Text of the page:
And out of those 13, the only one that's clearly primarily commercial right now is Space Force designation here, but SAML, which is Space Access, Mobility, and Logistics, and SpaceX is launch, Tony. So SpaceX, Firefly, Rocket Lab, all these different companies that are doing commercial launch, that's where the commercial sector clearly can provide services.

On mobility and logistics, I'm only aware of one and a fully functioning company, and that's Space Logistics that can do a - on-orbit servicing right now. There are more coming.

And then the ISAM piece is not even a mission area for us yet. It is emerging, and is clearly emerging mainly in the commercial market, which is on-orbit assembly generally, so.

MS. SINGH: Great, thank you. And our last question is from Shelley Mesch, Inside Defense.

Q: Hi. Thank you for taking the time. I wanted to ask about what commercial space operators can do with this information? What guidance do you have for them to getting involved? What's the front door? And how is this going to help the department find new commercial partners?

DR. PLUMB: OK, thanks, Shelley. I guess I'd say first of all I, as the policy - as the Space Policy Chief, as some of you like to call me, I don't have any acquisition authority. That acquisition authority is in, you know, Space Systems Command as one of the primary acquisition places. Frank Calvelli with the Department of the Air Force has Space Acquisition Executive title on. Clearly, Space Systems Command has the Space Commercial Office, which is a front door. I'm not saying it's the only front door.  

I think what this strategy hopes to do is say yes, continue working on bringing commercial entities in. This is actually a thing we want you to do, not just a thing you should be experimenting with. And so I think over time this should provide better integration, better ways forward, and hopefully as we identify those mechanisms or those capabilities that could benefit national security, an additional lever arm for the department to say yes, let's help that through, let's scale that, let's figure out how we could incorporate that not just in the peacetime but also into - to crisis and conflict.

MS. SINGH: Thank you. Thanks, Dr. Plumb. Really appreciate your time.

DR. PLUMB: Well, thanks, Sabrina. And thank you, everybody. I really appreciate it.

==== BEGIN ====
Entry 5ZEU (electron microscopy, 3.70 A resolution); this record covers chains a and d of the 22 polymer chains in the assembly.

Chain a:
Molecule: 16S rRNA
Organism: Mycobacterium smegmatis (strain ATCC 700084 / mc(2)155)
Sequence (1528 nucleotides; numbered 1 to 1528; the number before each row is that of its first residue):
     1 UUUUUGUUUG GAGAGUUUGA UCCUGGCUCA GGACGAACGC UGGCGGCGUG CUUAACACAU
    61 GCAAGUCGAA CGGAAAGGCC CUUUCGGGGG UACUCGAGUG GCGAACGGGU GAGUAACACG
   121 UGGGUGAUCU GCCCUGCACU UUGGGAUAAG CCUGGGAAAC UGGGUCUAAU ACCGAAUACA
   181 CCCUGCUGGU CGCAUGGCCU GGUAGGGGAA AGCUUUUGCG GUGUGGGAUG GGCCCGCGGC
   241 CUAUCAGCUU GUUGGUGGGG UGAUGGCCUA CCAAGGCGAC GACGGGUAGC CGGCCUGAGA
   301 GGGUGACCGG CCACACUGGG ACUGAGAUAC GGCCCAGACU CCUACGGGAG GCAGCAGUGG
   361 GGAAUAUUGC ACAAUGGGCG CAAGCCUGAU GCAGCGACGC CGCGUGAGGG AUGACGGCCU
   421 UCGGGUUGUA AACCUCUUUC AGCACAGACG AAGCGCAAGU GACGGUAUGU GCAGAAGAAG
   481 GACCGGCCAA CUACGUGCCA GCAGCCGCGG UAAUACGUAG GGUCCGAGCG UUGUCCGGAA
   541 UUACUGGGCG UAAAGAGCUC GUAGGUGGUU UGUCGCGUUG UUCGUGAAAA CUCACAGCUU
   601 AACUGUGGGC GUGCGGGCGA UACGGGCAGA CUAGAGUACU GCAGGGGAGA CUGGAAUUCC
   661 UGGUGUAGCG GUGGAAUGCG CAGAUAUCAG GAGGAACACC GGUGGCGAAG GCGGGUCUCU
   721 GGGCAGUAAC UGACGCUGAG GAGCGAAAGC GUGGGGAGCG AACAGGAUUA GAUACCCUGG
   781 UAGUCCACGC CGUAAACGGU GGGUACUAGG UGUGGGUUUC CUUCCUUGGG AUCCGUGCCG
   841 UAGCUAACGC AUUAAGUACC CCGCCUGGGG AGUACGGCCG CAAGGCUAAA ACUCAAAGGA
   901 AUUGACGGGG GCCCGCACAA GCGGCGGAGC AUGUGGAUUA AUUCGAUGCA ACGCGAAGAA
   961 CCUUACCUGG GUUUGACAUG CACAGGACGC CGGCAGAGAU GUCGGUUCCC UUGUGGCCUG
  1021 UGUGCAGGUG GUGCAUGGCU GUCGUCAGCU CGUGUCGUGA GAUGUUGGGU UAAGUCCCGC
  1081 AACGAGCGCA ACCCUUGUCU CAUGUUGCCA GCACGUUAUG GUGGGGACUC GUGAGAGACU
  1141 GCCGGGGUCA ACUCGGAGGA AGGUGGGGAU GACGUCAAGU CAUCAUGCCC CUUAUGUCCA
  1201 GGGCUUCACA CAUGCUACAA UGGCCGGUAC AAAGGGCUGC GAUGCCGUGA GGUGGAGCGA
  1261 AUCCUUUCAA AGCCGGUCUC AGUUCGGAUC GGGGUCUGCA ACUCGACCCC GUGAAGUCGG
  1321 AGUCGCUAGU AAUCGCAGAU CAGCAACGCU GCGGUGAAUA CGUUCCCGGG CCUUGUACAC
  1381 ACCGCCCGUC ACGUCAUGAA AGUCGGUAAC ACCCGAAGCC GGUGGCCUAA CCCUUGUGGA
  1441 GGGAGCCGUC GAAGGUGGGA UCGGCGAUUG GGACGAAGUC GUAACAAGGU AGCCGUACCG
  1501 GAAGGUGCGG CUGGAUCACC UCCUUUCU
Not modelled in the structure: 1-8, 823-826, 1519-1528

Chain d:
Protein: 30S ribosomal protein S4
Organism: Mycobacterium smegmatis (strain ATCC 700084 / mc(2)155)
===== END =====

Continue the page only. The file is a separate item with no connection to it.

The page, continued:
MS. SINGH: All right. Hi, everyone. Hopefully you don't have any space questions for me. I just have one thing at the top and then happy to jump in and start taking questions.

This morning, Assistant Secretary of Defense Ely Ratner hosted Singapore Deputy Secretary for Policy Frederick Choo here at the Pentagon for the 9th U.S. Singapore Midterm Defense Review. This is an annual dialogue that surveys defense priorities and collaboration between the U.S. and Singapore, one of our longstanding partners in the Indo-Pacific region.

The officials discussed a range of topics, to include maritime domain awareness, emerging technologies, force posture initiatives and training opportunities. A readout of the meeting will be published later today online.

And with that, I'm happy to jump into questions. So, Tara.

Q: Thanks, Sabrina. I have a couple on Israel, Gaza. First, is the Pentagon concerned that Israel's strike against the Iranian consulate is going to increase the risk to U.S. troops in both Iraq and Syria? There has been a quiet period, I guess, where it looks like Iran had directed the proxies not to strike. But is that over now? Is the Pentagon concerned about that?

MS. SINGH: Well, I can't speak to actions that haven't happened or anything, you know, hypothetical actions. But we certainly continue to monitor the situation. Of course, we are aware of the strike that was conducted yesterday. But I don't have anything more for you. We're going to continue to make sure that our forces are protected in the region. So, that means monitoring what's going on around them. But beyond that, I just don't have more to share. 

Q: Okay. And then on the World Central Kitchen strike, has Israel reached out to you to assure that the weapons used to kill the World Central Kitchen aid workers were not provided by the U.S.?

MS. SINGH: So on that first, I think just it should be very clear that, you know, our hearts go out to those who lost their lives in that strike. These are humanitarian aid workers who are providing lifesaving aid to Palestinians in Gaza. And, you know, the Israelis have taken responsibility for that strike. They are conducting an investigation. There have been conversations at different levels from the Department with Israeli counterparts.